Non-Japanese Loanwords used in English Go Discussions?


#1

It appears that the vast majority of loanwords that are commonly used by English speakers to discuss go are borrowed from Japanese.

It seems hard to come up with any well known go-related loanwords from languages other than Japanese. The only examples that I can think of are weiqi (Chinese), baduk (Korean), and haengma (Korean). However, maybe haengma is not even that commonly used.

Are there any other examples?


#2

There are more words for sure which may come from Chinese, Korean or even Japanese. Now it’s more about how useful or inspiring the players of other countries will feel about them.


#3

Kibitz is a very popular go-related activity, the term is of German origin. I could also mention blitz.

I have heard the term Mu (point of territory), Chinese equivalent of the Japanese Moku.

I was wondering about “tiger’s mouth”. I don’t recall seeing it in traditional Japanese books, so it might have been borrowed from another language.


#4

Kibitz is Yiddish, so like German-Hebrew, in origin.

Tiger’s mouth is originally from Chinese (虎口). According to this entry in a Japanese go-vocabulary dictionary the shape is known in Japanese as 猫の顔, i.e. cat’s face. Interestingly enough a tiger’s mouth with a small knight instead of a diagonal is called a dog’s face (犬の顔) and with the large knight it’s called the horse’s face (馬の顔).

I wish they had a shape search on that site…


#5

As for words featured in sensei’s list of go terms used in English, I could only discover bang neki and mahn bang (apart from the ones mentioned above).

Perhaps Korean and Chinese terms get translated more often, since (in my opinion) Korean and, in particular, Chinese pronunciation is way harder than Japanese for an average English speaker. Most of Japanese consonants and vowels are quite similar to ones used in English, while Korean has all kinds of subtle differences in consonants, and Chinese has tonal vowels.


#6

“Kibitz” is applied to a wide variety of games in the U.S., especially card games, and has been for a very long time (I would guess at least pre-WWII).


#7

Is it that Japanese words are more easily borrowed? The Chinese origin phrases seem to be translated into English (elephant jump/eye, tigers mouth…). Is “golden chicken standing on leg” a thing anywhere other than senseis? My kids love that one!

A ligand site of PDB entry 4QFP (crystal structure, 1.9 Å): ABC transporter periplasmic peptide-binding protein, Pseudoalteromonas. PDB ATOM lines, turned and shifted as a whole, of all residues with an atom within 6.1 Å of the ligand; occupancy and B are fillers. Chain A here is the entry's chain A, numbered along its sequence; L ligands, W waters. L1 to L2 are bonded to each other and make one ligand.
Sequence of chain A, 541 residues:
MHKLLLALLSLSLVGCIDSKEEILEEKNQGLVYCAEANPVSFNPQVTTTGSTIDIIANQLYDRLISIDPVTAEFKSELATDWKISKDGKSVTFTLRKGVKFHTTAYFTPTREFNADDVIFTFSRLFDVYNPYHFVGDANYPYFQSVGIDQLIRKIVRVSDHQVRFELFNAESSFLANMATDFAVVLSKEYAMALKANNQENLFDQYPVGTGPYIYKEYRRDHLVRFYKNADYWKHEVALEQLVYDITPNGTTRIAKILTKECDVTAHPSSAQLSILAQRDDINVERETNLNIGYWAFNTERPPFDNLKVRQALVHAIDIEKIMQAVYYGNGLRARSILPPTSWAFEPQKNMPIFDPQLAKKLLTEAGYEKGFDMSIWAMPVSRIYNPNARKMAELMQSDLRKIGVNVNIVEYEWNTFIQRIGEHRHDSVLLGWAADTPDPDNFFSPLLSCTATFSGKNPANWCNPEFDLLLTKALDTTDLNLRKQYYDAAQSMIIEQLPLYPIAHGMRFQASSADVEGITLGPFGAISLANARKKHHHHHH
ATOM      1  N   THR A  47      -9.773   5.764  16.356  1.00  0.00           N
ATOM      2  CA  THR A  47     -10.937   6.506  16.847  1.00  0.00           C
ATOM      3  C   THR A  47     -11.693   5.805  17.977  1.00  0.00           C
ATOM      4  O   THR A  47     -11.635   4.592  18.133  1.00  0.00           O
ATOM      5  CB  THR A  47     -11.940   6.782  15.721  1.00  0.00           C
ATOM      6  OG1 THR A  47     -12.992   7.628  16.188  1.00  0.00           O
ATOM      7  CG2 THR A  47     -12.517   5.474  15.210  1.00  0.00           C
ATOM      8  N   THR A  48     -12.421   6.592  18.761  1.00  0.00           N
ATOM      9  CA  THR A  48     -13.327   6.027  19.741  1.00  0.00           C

#8

It’s simpler than that: it’s just about whom we got the game and the books from. Just like fencing and cooking borrow from French, or tennis uses English.
In the 70s, China had other concerns than world expansion. Japan made the first move.


#9

Sidenote: As czech I noticed we use borrowed words from english often too. “push” and “Squeeze” are quite popular.


#10

Interesting. Why?


#11

Completely agree. Now I am not so interested in how a kind of betting is named in Korea, if we started to list all kind of words it’s going to be a very long list.
Haengma did stay as a specific concept highlighted by Koreans, and there are maybe still a few other ones like that in Chinese or Korean. In Japanese the players did already chose the words going to be used from the ones a bit less attractive (popular isn’t maybe always a proof of it’s value ofc)


#12

I think it is because any czech equivalent I can think of sounds kinnda awkward and most of us participate in international community in some way and read books and other study material in english anyway so those terms come natural.


#13

I see. Sounds good as I am always a bit afraid of “fashion” use


#14

Mu is actually a Chinese translation of Moku. It also means eye in Chinese.


#15

Could you provide a reference? Everywhere I check, Moku is associated with count, not just eyes.


#16

Oh, when I say mu=eye, it is just in chinese language, not as a go term. :smile:


#17

As far as I know, Chinese for eye (outside weiqi) is Yan Jing.


#18

true also.


#19

Thank you everyone for contributing to this discussion.

I was curious about this since other discussions have recently brought up how much Japanese culture has influenced the introduction of go outside of Japan, Korea, China. That caused me to realize how much go terminology in English are just loanwords from Japanese, while there being relatively very few loanwords from other languages.

However, I had not thought about what English terms/phrases that would be directly translated from another particular language. Establishing the direct etymology can be tricky. For example, the corresponding Chinese and Japanese phrases for the nose tesuji both use their respective word for nose, it seems.

I wonder about the etymology for “rabbity six”. In Chinese and Japanese, it seems that the corresponding phrases are literally “flower six”. In Chinese, it also seems to be called “grape six”. I’m not sure what the Korean phrase means if translated literally.

I also just found these pages on Sensei’s Library:

https://senseis.xmp.net/?JapaneseGoTerms
https://senseis.xmp.net/?ChineseGoTerms
https://senseis.xmp.net/?KoreanGoTerms


#20

“Review” comes from french word “revue”
“Group” comes from a latin word “cruppo”
“Run” comes from old norse word “rinna”
“Two” comes from proto-germanic word “twai”

And so on… Most words used in any english discussion are loanwords, and vast majority of them are non-japanese.